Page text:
Mental disorders such as anxiety and depression often emerge for the first time during adolescence and early adulthood, with about three-quarters of mental disorders having their first onset before the age of 25 (Kessler et al, 2005). Evidence suggests that incidence rates for depressive disorders increase in early adolescence, with prevalence continuing to rise throughout adolescence (Lewinsohn et al, 1998; Lewinsohn and Essau, 2002; Costello et al, 2003). Age of onset for anxiety varies by disorder, with specific phobia, separation anxiety disorder, social phobia and obsessive compulsive disorder (OCD) most likely to onset during the adolescent years (Kessler et al, 2007, 2009). The experience of mild levels of depressive and anxiety symptoms that do not meet the threshold for diagnosis, but can nevertheless cause significant psychological distress, is also common during adolescence (Hankin, 2006).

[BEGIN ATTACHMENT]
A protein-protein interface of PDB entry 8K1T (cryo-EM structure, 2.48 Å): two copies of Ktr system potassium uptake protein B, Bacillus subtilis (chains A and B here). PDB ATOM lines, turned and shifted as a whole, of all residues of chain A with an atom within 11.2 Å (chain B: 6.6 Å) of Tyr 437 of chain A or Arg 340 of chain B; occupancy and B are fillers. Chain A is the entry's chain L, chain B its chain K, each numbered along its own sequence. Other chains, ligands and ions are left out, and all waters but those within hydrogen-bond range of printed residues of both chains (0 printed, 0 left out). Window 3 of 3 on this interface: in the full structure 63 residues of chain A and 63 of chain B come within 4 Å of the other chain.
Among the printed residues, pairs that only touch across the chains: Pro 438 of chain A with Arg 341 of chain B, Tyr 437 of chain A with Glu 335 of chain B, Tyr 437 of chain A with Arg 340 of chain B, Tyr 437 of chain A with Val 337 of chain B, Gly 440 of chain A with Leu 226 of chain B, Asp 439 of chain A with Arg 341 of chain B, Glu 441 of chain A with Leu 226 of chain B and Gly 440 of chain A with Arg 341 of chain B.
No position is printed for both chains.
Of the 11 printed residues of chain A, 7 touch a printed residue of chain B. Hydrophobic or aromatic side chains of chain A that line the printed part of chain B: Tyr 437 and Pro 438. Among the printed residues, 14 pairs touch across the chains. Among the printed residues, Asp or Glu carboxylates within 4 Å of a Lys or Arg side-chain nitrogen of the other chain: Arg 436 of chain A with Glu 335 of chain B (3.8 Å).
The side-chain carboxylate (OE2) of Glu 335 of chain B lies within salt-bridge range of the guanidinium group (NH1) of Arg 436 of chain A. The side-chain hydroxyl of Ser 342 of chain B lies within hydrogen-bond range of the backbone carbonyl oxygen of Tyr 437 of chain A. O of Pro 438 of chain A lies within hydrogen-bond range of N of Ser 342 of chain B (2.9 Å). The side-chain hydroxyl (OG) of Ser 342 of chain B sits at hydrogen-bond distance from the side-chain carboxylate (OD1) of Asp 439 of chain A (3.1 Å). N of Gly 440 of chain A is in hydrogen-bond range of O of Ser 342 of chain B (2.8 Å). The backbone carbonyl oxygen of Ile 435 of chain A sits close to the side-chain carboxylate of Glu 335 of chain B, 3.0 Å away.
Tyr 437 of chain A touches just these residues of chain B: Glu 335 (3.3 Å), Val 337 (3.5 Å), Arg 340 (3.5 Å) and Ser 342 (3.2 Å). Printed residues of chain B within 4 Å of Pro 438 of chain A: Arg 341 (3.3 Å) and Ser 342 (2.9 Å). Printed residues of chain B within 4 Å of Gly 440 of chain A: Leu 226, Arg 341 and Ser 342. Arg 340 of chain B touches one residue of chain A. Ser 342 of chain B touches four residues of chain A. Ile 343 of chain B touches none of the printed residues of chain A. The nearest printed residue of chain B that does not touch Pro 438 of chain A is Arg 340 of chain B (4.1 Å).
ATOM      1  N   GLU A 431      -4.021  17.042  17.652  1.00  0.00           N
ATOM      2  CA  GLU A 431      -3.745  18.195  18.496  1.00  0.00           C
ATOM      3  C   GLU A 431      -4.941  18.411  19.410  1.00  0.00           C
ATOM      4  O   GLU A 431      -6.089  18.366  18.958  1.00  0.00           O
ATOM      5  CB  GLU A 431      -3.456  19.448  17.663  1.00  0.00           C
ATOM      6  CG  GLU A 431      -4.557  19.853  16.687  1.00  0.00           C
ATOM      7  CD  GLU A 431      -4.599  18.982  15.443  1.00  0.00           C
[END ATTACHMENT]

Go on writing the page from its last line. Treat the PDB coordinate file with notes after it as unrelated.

This is concerning because of the potential for mental health difficulties that onset at this time to set up developmental cascades of vulnerability, which may extend well into adulthood (Masten and Cicchetti, 2010). Adolescence is a time of prominent transitions, and this developmental stage heralds significant physical, cognitive, psychological, interpersonal and socio-contextual changes (Weir et al, 2012). Depressive or anxiety disorders may interfere with the young person’s capacity to effectively navigate these transitions and complete key developmental milestones (Kessler and Wang, 2009). A failure to detect and treat these conditions in a timely manner can lead to numerous adverse life course consequences (Kessler et al, 2001; Merikangas et al, 2010), which presents a strong moral and economic argument for intervention early in life.